JIWI connects the isolated world of the Peruvian Amazon to a global audience. It supports local communities, stimulates the workshop of CiteIndigena and aspires to protect the forest on a long term.

JIWI means wood and forest in the native Shipibo-Conibo language. The project is fruit of Sep Verboom’s stay in the Peruvian Amazon, where the designer collaborated with AIDER and Flemish NGO Bos+ on the theme of certified wood. Raising awareness is crucial concern, both in Peru and all around the world.


We learned the national market consumes 80% of all harvested Peruvian wood, as a result JIWI focuses on the local markets behaviour. Designing for a local market is challenging as it requires local knowledge and insights.


We investigated the necessary information to be able to define an objects impact. The result was four informative categories we defined as ingredients: WHERE? WHAT? HOW? WHO?


The final outcome is a first collection of objects designed on and for the local market, alongside a publication with a global aim. Each implements one of the “ingredients” to visualize and communicate the important values of sustainable wood management. Allowing our target groups to get in touch with the background and impact of the object in a playful and subtle way.



In 2017 BOS+ launched its project ‘Maakbaar’ (Makeable), in cooperation with Flanders DC, Design Museum Ghent, OVAM and AIDER, with whom BOS+ implements its Peruvian programme.   

The MAAKBAAR project required ten designers to undertake a 15-month research and creation process. Their best results will be showcased in Milan, Ghent and Lima.
Livable was invited to participate in a co-creation process with Arsenio Munoz Blas, the designer/woodworker of CiteIndigena, a small wood- working shop supported by AIDER and BOS+, located within the Peruvian Amazon basin.


a Belgian based environmental NGO. In Belgium, this organization raises awareness on the importance of tropical forests while encouraging citizens to adopt a more sustainable lifestyle: think global, act local. In 2017 BOS+ launched its project ‘Maakbaar’ (Makeable), in cooperation with Flanders DC, Design Museum Ghent, OVAM and AIDER, with whom BOS+ implements its Peruvian programme.


is the local NGO with whom BOS+ implements its Peruvian programme. They are a forerunner in collaborating with indigenous communities in the Peruvian Amazon. They specialize in Community Forest Management: a participatory approach focused on technical and organizational capacity building in forestry. CFM includes developing a management plan, recognized by government authorities, giving legal security to extract forest resources. This is crucial when observing the impact of unsustainable logging in Peru.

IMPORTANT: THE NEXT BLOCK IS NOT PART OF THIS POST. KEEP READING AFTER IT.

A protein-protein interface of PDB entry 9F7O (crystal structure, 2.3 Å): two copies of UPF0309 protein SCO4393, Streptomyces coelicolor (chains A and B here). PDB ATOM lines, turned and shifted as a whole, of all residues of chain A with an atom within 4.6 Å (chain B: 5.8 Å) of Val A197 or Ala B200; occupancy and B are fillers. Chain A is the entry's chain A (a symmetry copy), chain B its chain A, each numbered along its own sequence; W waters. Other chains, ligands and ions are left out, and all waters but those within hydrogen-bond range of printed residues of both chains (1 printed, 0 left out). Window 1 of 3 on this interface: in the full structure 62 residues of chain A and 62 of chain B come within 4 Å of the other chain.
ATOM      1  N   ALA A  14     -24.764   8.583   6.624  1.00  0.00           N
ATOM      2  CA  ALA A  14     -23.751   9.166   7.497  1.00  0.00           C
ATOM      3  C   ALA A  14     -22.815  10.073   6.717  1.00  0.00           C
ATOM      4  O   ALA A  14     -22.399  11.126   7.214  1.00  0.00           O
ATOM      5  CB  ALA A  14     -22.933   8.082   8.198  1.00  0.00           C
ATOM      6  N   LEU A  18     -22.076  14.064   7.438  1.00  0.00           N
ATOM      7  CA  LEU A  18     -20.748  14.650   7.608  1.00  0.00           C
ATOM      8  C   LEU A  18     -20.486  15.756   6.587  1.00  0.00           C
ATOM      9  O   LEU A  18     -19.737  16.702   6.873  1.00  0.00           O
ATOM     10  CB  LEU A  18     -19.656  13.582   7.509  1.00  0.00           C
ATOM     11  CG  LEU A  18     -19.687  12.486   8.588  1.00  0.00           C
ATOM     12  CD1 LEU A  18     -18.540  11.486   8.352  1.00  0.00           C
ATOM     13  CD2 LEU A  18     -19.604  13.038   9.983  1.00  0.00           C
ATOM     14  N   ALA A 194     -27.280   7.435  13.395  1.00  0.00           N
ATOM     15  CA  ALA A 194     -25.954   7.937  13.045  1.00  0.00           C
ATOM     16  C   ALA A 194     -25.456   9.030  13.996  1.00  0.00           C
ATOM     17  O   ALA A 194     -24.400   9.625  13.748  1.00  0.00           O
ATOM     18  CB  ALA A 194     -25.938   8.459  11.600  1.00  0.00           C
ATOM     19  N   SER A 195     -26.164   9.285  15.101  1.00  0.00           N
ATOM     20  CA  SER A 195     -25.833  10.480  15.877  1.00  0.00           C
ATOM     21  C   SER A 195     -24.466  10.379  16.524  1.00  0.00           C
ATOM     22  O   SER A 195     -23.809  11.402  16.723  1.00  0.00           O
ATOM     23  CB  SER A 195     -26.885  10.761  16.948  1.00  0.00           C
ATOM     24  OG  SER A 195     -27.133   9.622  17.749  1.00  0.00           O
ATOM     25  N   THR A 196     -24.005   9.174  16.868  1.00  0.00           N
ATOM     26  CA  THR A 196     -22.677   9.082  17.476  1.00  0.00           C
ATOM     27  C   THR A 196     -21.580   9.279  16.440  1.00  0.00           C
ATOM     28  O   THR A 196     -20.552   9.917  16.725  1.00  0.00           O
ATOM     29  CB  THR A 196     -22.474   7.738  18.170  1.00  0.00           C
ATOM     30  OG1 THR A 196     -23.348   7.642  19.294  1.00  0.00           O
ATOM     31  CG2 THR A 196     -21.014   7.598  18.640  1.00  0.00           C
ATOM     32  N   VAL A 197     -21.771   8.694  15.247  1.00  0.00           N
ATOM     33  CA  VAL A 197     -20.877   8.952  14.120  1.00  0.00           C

is the sustainable alternative to the many corporations who dominate the wood processing industry and rely on non-sustainable wood. CiteIndigena is a processing plant that develops, produces and promotes wood products from the managed forests of native Shipibo-Conibo communities, which have FSC certification. By adding value and enabling a higher volume flow from the communities, it is committed to improve their living conditions.

JIWI is a LIVABLE project commissioned by ‘Maakbaar’ and realised with the support of the Belgian development cooperation and the Flemish government.

Arsenio Muñoz Blas/ Aaron Lapeirre/ Sep Verboom

A co-creation process with Arsenio Munoz Blas, the lead craftman of CiteIndigena, Livable designer Sep Verboom and documantary photographer Aaron Lapeirre.

Arsenio Muñoz Blas

originally from Huaraz, a city in the Andes mountain range. At the age of 14 he entered the Don Bosco technical institute to start his training as a craftsman. Today, Mu.oz Blas is the lead craftsman at CiteIndigena. This co-creation process gave him a chance to discover the origin and impact of the material he has been working with for more than 20 years.

Aaron Lapeirre

a Belgian professional photographer, working in documentary fields. By visualising the project in an aesthetic way, it becomes more then a pure registration. In this way Lapeirre hope to make the story more accessible for a wider audience. When Aaron had the opportunity to participate in this adventure, there was no doubt whatsoever.

Sep Verboom

a Belgian livable designer specialised in cultural craftsmanship. His label LIVABLE. cooperates with traditional communities around the world, integrating this knowledge into industries and future generations. Verboom accepted the challenge to work on the topic of certified wood, with a livable approach.